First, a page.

TOKYO – Prius owners in Japan are rushing to dealers Wednesday, a day after Toyota's president announced a global recall. Instead of screwdrivers and wrenches, what the mechanic is using to tackle the fix is a small laptop-like device that rewrites programming for the brakes.
Some 400,000 Prius vehicles globally, about half of them in Japan where the gas-electric hybrid is manufactured, will get a repair for the glitch in the antilock brake system.
Prius owners in Japan are the first to get the fix — at Toyota dealers nationwide. A similar repair for 139,000 Prius cars sold in North America will follow as dealers notify owners next week. A fix is also in the works for 53,000 Prius cars in Europe.
At a repair shop in the back of a Tokyo dealership, a mechanic plugged a long black cord dangling from a handheld device — about the size of a book — into a socket at the bottom of the dashboard, beneath the steering wheel.
An assistant opened the hood, to make sure everything was all right, turned to the mechanic in the driver's seat, and asked, "Ready?" The mechanic began pushing buttons on the device and pressing on its black and white touch panel.
The car's faulty programming — which can cause a slight delay in braking — was replaced with correct programming. It was all over in less than 10 minutes, without a sound or a stir.
The Tokyo dealership chain called Toyopet is expecting eight more Prius cars to be brought in for reprogramming later in the day. Owners are being asked to wait about 40 minutes.
Makiko Noguchi, a 61-year-old producer for a video company, was sipping tea in the showroom, anxiously waiting for her Prius to get fixed.
"I never experienced any problems," she said. "If anything, I'm more worried about what they're doing to my car now."
Like many other Prius owners, she was mystified by Toyota's handling of the recall. All Toyota needed to do was come out with an explanation sooner, she said.
It wasn't until Tuesday that Toyota announced the global Prius recall. The company acknowledged last week it had quietly fixed the glitch in cars in production from last month — a disclosure that did little to assuage growing consumer doubts.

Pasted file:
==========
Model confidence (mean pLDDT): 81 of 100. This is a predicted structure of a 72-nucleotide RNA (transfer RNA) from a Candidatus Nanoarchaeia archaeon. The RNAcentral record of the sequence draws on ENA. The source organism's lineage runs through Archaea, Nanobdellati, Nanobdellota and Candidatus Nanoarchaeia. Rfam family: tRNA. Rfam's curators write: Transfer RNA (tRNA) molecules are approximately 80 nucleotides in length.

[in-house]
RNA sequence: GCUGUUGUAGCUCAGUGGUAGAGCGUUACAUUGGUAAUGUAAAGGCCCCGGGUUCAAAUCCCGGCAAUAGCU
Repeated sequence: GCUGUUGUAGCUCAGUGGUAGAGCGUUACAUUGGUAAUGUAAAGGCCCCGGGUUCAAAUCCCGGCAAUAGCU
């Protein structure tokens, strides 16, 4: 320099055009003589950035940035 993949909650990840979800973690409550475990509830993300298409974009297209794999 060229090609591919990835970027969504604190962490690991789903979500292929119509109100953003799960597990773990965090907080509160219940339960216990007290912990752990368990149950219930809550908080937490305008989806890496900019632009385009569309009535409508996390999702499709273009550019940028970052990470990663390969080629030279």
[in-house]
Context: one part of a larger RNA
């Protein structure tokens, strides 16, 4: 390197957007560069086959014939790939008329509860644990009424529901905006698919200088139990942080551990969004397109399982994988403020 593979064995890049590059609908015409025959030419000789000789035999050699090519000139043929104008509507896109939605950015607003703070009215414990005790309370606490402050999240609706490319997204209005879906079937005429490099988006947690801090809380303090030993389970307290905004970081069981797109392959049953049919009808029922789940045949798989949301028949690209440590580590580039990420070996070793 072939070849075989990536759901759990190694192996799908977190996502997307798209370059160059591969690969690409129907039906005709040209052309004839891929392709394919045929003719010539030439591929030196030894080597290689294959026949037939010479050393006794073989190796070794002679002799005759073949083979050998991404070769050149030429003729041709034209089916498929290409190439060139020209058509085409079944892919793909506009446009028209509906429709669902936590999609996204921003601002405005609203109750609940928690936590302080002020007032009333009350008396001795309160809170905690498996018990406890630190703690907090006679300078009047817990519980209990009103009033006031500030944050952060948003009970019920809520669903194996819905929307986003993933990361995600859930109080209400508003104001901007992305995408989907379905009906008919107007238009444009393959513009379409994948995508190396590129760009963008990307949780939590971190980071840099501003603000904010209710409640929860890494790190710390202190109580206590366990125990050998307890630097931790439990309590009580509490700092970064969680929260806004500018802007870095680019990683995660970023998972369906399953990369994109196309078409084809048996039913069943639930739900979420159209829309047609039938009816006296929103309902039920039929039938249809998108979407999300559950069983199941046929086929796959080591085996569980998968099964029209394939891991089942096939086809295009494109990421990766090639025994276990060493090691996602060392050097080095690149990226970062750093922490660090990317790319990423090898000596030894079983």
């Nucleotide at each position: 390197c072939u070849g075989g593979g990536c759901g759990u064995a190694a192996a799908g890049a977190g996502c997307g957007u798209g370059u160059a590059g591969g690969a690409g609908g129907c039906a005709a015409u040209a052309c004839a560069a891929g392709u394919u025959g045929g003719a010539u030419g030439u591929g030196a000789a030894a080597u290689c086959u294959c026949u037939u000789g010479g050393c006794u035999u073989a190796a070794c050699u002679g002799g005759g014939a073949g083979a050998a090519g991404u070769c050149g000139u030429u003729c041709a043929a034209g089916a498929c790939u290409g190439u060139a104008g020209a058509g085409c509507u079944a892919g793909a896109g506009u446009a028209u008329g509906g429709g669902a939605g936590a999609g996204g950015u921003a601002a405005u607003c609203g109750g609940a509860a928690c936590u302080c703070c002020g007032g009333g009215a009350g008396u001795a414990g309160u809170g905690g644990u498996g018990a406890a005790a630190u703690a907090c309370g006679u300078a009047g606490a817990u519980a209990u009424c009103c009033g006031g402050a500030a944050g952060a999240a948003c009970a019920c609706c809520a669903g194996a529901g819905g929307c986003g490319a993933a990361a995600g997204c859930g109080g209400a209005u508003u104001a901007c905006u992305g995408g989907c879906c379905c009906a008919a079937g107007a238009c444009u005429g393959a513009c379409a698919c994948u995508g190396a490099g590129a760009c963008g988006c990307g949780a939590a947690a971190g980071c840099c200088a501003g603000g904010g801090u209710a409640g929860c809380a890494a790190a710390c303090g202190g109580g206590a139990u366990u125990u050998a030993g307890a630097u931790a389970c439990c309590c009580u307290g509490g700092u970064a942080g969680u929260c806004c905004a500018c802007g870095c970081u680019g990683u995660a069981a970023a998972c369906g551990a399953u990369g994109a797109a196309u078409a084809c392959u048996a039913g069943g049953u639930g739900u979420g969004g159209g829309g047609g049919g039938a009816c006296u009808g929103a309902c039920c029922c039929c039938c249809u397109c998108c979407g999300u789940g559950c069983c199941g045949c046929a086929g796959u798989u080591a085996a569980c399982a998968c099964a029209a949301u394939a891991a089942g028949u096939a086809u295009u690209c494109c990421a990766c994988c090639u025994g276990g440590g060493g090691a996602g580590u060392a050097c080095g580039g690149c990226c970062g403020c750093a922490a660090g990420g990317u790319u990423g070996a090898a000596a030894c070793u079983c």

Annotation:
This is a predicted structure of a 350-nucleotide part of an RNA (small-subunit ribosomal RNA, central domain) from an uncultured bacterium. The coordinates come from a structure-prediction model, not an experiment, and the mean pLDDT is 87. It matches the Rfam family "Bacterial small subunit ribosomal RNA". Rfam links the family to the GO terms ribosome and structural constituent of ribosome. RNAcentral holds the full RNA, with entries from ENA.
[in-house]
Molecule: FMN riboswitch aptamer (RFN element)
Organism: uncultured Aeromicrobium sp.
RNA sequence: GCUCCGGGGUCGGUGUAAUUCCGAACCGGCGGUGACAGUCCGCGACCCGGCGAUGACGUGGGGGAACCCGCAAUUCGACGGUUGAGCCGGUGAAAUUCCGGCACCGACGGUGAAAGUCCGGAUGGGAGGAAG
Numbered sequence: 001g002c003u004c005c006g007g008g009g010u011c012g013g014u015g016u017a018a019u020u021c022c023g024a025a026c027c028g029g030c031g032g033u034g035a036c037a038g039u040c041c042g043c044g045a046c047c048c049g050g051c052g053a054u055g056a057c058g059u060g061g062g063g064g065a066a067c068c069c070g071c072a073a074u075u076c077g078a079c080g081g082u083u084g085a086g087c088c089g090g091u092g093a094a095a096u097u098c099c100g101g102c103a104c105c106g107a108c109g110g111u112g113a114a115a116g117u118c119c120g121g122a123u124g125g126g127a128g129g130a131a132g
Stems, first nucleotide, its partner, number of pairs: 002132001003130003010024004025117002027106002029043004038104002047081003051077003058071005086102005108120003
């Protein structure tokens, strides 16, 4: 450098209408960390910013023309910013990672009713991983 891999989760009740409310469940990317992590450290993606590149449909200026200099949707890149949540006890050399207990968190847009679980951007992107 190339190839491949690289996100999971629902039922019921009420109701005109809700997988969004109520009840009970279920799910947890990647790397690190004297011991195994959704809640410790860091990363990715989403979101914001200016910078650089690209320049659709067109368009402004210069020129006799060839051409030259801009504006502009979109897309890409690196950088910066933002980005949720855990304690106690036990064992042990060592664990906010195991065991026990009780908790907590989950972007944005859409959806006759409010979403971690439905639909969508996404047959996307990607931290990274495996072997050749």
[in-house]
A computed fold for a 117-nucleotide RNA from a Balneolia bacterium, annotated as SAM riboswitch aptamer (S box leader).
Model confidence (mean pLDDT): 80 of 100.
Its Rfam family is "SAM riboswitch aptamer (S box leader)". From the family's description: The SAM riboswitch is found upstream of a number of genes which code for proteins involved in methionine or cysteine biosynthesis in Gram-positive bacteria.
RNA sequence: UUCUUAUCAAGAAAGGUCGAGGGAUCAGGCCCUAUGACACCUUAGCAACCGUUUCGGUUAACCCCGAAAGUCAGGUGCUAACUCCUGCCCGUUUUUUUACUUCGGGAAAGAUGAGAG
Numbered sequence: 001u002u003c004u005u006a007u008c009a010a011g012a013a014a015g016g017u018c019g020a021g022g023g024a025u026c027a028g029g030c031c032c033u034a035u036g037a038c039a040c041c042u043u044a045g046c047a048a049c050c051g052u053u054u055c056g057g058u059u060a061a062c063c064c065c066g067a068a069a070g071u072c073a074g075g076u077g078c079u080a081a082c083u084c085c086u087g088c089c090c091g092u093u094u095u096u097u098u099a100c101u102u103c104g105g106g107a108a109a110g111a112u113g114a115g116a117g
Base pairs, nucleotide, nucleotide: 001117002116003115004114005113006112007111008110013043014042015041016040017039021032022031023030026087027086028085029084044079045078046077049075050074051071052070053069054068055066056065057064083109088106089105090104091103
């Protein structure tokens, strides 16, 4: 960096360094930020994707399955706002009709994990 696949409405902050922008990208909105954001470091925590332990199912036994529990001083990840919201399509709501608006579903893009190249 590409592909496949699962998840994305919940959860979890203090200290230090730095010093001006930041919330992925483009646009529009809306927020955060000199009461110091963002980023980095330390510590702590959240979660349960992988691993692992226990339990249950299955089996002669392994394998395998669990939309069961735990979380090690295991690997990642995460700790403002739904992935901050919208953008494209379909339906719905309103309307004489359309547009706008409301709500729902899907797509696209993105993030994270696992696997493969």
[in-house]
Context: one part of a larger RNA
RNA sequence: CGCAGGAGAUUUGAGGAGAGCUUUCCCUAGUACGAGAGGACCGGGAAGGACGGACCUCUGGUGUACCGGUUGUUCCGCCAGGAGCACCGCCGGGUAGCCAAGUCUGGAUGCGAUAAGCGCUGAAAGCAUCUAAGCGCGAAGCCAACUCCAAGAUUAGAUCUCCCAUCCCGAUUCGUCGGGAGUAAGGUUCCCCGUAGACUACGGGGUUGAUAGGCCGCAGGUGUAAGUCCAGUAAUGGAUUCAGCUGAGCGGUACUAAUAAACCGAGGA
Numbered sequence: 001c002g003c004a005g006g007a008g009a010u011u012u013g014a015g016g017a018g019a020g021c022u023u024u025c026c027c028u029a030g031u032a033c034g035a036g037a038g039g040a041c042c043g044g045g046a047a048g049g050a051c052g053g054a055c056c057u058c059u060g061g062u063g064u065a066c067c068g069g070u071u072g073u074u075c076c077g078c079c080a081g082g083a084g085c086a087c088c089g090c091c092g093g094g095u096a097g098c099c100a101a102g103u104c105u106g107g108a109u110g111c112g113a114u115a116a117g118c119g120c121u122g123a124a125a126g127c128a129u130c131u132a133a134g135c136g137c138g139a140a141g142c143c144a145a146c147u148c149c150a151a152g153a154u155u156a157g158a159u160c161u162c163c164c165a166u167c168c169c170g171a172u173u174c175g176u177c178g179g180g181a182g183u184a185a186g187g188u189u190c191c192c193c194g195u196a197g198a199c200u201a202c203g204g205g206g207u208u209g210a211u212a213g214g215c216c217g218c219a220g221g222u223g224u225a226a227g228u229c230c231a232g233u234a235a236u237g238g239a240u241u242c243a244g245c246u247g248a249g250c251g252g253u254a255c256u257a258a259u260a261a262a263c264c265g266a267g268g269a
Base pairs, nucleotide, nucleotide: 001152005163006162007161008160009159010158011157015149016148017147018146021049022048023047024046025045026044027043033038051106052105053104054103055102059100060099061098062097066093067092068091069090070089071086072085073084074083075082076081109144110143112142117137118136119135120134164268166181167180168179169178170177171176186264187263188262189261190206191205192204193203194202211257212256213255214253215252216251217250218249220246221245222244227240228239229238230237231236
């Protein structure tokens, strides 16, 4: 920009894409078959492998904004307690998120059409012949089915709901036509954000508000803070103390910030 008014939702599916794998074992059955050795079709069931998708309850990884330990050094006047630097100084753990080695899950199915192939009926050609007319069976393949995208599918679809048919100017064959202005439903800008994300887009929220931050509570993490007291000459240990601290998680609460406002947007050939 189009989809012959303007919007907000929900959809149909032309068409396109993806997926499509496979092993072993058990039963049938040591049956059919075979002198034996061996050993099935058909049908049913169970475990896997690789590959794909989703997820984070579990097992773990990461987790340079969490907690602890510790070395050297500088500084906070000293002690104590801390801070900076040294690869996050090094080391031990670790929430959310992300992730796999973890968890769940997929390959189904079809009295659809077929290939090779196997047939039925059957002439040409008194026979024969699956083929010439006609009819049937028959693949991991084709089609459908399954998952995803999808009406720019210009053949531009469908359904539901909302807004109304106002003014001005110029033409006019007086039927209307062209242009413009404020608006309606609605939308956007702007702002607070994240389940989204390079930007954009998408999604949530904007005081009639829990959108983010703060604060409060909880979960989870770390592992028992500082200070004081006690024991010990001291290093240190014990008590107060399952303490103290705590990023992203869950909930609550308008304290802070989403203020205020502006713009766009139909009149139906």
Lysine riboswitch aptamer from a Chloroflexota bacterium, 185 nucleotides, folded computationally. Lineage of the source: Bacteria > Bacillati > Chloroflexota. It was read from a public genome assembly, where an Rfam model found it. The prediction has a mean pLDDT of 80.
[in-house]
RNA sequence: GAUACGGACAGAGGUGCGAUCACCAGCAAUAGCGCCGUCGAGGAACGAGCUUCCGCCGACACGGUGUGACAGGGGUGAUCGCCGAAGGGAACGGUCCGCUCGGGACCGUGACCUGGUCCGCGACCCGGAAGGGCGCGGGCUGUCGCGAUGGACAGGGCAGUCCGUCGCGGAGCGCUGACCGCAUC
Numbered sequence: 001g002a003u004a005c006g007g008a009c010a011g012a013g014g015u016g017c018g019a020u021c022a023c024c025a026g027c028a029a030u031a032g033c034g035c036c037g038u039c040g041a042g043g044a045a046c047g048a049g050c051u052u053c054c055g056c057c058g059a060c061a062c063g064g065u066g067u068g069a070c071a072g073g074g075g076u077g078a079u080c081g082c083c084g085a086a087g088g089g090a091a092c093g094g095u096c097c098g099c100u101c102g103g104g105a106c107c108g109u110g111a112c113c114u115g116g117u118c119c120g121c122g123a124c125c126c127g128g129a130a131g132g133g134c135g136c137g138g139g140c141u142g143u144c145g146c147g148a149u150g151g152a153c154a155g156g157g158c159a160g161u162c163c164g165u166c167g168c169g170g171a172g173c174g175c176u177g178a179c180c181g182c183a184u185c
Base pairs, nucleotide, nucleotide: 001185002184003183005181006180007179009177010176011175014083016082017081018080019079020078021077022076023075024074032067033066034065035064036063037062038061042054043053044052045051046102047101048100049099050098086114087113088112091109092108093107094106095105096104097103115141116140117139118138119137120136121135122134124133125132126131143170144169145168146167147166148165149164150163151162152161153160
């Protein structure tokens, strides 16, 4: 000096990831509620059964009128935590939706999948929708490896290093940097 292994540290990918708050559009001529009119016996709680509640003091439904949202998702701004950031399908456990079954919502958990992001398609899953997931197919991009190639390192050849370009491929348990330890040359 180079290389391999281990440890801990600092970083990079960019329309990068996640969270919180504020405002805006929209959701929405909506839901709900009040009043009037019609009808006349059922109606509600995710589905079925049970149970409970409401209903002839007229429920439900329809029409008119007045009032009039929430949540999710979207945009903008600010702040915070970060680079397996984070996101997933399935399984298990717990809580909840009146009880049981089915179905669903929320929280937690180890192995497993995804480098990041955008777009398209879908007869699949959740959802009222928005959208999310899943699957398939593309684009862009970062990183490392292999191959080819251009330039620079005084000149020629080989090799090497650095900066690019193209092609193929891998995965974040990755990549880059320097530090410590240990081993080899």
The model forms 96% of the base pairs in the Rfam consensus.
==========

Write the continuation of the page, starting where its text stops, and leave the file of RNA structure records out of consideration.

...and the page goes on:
The recall for the Prius, the world's best-selling hybrid, comes on top of more than 8 million Toyota vehicles recalled in the last four months outside Japan for problems with floor mats that can entangle gas pedals and a defective gas pedal.
Toyota, which built its reputation on near-perfect quality, has been widely criticized as too slow and irresponsible in managing its recall crisis.
The scrutiny of Toyota's possible mishandling of the problems will move to Congress in coming weeks, with hearings in the House and the Senate to see if all the causes of Toyota's acceleration problems have been identified.
Toyota says the latest problem with the Prius produces a sensation that the brake power is weakening. That happens only on slippery or bumpy surfaces when antilock brakes kick in. If the driver steps heavily on the brake pedal, the car will stop.
The sensation is unique to hybrids. Hybrids have two braking systems because they have both a gas engine and an electric motor. One of the braking systems recharges the battery as the car runs — a feature that helps deliver superior mileage.
In the third-generation Prius, which went on sale in May, the car switches between systems for the antilock brakes. Because of the uneven pressure in braking during the switch at low speeds, the driver feels the brakes aren't working properly for a fraction of a second.
The switch in braking was not in older Prius models, and the new programming does away with it, according to Toyota.
The Prius is the best-selling car in Japan, the first hybrid to ever win that spot, and had boasted long waits in orders.
Toyota said some Japanese were canceling their Prius orders after the problem surfaced, but has not given a number.
Also recalled are three other hybrid models — the Sai hybrid, sold only in Japan, the luxury Lexus HS250h and the plug-in. Replacement programming is not yet ready for those models.
Toyopet dealership spokesman Hiroyuki Naito is hopeful the Prius will stay popular, despite the recalls, possibly managing to stay the top-seller in Japan, given the huge backlog of orders.
"We are responding as quickly as we can and seeking our customers' understanding," he said.
Toyota President Akio Toyoda told reporters Tuesday that he personally tested his own Prius to recreate the time lag some drivers have complained they feel with the braking.
"If we find defects, and we see we made mistakes, we correct that," he said.